In the same way, trust is not something you choose. Trust is born in you by experience as you realize that that Almighty fear inducing God is indeed good. Compassionate. And He wants what is best for you. He wants to save you from own sin and failure. 

And love is the same. You don’t merely choose to love something. You simply do. By virtue of what it is. We love the good, the beautiful, the righteous, the innocent, the defenceless, etc. This is a general truth of existence.  It is how God molded and fashioned us. (Ps. 139:13-14) And I’m not talking about the surface level infatuations and flights of fancy that strike us from time to time. I am talking about the inward recognition of truth and beauty. Moreover, He has knit us together is such a way that He births in you a in us a desire to love and care for own flesh and blood. Even the hardest hearted criminal loves his own child. He may not be capable of doing anything right by that child, but he has compassion and a desire to protect and care for such a child, so long as mental illness, addiction, or a background of abuse do not render such a one completely unable to act on that desire to love their own child.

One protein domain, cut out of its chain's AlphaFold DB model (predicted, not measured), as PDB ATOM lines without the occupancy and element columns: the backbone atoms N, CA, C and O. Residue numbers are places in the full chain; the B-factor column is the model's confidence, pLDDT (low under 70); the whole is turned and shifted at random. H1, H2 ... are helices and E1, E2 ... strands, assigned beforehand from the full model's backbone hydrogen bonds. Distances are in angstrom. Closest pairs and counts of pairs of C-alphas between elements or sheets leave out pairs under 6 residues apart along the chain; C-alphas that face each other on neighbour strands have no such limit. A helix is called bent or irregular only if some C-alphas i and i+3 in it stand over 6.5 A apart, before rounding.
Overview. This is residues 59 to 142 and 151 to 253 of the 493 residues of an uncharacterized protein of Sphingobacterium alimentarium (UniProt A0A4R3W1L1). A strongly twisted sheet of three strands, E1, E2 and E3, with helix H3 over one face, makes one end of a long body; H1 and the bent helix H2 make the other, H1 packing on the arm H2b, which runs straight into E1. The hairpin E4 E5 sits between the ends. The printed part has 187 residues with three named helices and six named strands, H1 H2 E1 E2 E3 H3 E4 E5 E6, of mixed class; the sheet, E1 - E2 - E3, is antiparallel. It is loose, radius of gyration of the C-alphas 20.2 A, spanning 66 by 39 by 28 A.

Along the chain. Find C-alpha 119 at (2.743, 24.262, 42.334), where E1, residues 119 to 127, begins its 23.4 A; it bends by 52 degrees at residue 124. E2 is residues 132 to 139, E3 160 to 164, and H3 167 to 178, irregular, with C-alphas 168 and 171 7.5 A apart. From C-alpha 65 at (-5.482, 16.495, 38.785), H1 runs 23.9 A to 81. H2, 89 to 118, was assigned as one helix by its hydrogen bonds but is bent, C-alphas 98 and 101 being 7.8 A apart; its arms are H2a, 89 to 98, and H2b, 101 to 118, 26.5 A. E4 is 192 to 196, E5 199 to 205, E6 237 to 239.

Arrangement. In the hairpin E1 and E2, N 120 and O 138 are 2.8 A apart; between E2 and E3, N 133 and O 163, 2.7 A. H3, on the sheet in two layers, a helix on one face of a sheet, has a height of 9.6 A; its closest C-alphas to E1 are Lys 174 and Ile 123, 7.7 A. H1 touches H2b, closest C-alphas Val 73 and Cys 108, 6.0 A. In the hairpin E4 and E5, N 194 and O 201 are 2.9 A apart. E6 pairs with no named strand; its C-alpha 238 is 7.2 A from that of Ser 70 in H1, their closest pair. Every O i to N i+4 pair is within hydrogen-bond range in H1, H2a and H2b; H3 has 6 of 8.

So that since faith is fear, love, and trust in the Triune God who saves it is something that is granted to you. Given to you by virtue of who God is. He interacts with you by His Word and calls you to faith. (Rom. 1:16) He creates fear of Himself in you by His power, trust of Himself in you by His gracious providence and saving actions, and love of Himself in you by granting you a new heart which loves Him. So that faith is not your work, but merely a result of who you are, because you have encountered the Triune God and been changed by that encounter.